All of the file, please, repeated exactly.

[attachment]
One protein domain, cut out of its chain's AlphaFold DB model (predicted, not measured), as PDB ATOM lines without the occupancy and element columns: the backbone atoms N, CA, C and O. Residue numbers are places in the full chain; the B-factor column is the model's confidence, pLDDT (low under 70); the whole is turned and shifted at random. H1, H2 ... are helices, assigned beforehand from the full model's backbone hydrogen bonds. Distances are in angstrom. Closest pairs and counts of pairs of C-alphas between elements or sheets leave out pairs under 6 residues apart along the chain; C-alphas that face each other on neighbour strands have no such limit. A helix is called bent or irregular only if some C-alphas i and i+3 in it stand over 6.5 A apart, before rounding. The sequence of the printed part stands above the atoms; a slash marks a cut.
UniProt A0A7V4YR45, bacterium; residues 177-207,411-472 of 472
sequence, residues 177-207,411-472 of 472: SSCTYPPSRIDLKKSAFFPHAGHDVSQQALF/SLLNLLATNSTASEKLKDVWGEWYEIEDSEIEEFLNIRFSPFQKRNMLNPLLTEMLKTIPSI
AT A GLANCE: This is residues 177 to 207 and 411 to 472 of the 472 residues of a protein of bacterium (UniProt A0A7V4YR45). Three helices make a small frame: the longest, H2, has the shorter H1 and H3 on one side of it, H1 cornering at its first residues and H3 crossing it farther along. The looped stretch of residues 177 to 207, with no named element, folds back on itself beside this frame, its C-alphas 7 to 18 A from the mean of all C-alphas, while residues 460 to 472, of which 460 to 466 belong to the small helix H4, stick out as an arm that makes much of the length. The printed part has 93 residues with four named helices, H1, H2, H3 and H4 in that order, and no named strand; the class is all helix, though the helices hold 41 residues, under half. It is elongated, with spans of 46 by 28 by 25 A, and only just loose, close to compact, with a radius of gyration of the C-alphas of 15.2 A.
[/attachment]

One protein domain, cut out of its chain's AlphaFold DB model (predicted, not measured), as PDB ATOM lines without the occupancy and element columns: the backbone atoms N, CA, C and O. Residue numbers are places in the full chain; the B-factor column is the model's confidence, pLDDT (low under 70); the whole is turned and shifted at random. H1, H2 ... are helices, assigned beforehand from the full model's backbone hydrogen bonds. Distances are in angstrom. Closest pairs and counts of pairs of C-alphas between elements or sheets leave out pairs under 6 residues apart along the chain; C-alphas that face each other on neighbour strands have no such limit. A helix is called bent or irregular only if some C-alphas i and i+3 in it stand over 6.5 A apart, before rounding. The sequence of the printed part stands above the atoms; a slash marks a cut.
UniProt A0A7V4YR45, bacterium; residues 177-207,411-472 of 472
sequence, residues 177-207,411-472 of 472: SSCTYPPSRIDLKKSAFFPHAGHDVSQQALF/SLLNLLATNSTASEKLKDVWGEWYEIEDSEIEEFLNIRFSPFQKRNMLNPLLTEMLKTIPSI
AT A GLANCE: This is residues 177 to 207 and 411 to 472 of the 472 residues of a protein of bacterium (UniProt A0A7V4YR45). Three helices make a small frame: the longest, H2, has the shorter H1 and H3 on one side of it, H1 cornering at its first residues and H3 crossing it farther along. The looped stretch of residues 177 to 207, with no named element, folds back on itself beside this frame, its C-alphas 7 to 18 A from the mean of all C-alphas, while residues 460 to 472, of which 460 to 466 belong to the small helix H4, stick out as an arm that makes much of the length. The printed part has 93 residues with four named helices, H1, H2, H3 and H4 in that order, and no named strand; the class is all helix, though the helices hold 41 residues, under half. It is elongated, with spans of 46 by 28 by 25 A, and only just loose, close to compact, with a radius of gyration of the C-alphas of 15.2 A.